Bernstein Research surveyed about 200 homes in the narrow areas where the high-speed Internet and TV service is offered, or where it soon will be. It found that of the third subscribing to Google Fiber, an estimated 10 to 15 per cent took the “free” service — relatively slow broadband provided for seven years after a $300 installation charge. The others took higher-end packages.
Bernstein analyst Carlos Kirjner wrote that Google Fiber is largely seen by Kansas Citians as an attractive alternative to packages sold by cable and telephone companies for Internet and TV subscriptions, even though the newcomer doesn’t offer landline phone service. Roughly half of homes hav dumped their landlines, the analysis estimated, and consumers no longer see it as a critical service.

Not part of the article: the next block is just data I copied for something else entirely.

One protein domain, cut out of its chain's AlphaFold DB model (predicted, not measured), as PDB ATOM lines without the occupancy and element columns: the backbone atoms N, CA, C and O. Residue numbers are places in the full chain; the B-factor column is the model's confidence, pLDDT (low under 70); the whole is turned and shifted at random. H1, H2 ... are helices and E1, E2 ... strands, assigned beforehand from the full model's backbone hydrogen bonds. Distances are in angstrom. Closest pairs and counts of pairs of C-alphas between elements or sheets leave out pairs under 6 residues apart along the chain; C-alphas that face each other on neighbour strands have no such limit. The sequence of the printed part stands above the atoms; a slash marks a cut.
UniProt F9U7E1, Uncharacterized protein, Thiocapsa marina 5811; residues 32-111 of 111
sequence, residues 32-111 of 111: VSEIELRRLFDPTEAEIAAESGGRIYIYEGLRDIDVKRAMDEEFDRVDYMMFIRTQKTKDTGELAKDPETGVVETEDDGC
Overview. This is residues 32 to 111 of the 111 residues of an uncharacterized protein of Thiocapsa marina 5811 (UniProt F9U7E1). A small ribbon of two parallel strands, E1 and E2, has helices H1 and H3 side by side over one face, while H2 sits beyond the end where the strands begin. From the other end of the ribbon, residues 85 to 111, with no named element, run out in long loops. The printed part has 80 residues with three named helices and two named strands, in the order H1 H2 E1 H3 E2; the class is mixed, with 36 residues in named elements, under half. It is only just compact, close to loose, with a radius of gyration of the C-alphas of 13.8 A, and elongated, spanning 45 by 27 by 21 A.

Kirjner also wrote that while incumbent competitors such as Time Warner Cable have been increasing their Internet speeds, Google is less likely than other “overbuilders” — companies who wire neighbourhoods already served by another company — to fail in the market. It said the new service’s staying power comes from Google’s vast resources, which give it ability to withstand a price war.
Of those residents offered the service, 77 per cent were considering a switch to Google Fiber and 60 per cent were highly likely to do so, according to the Bernstein survey.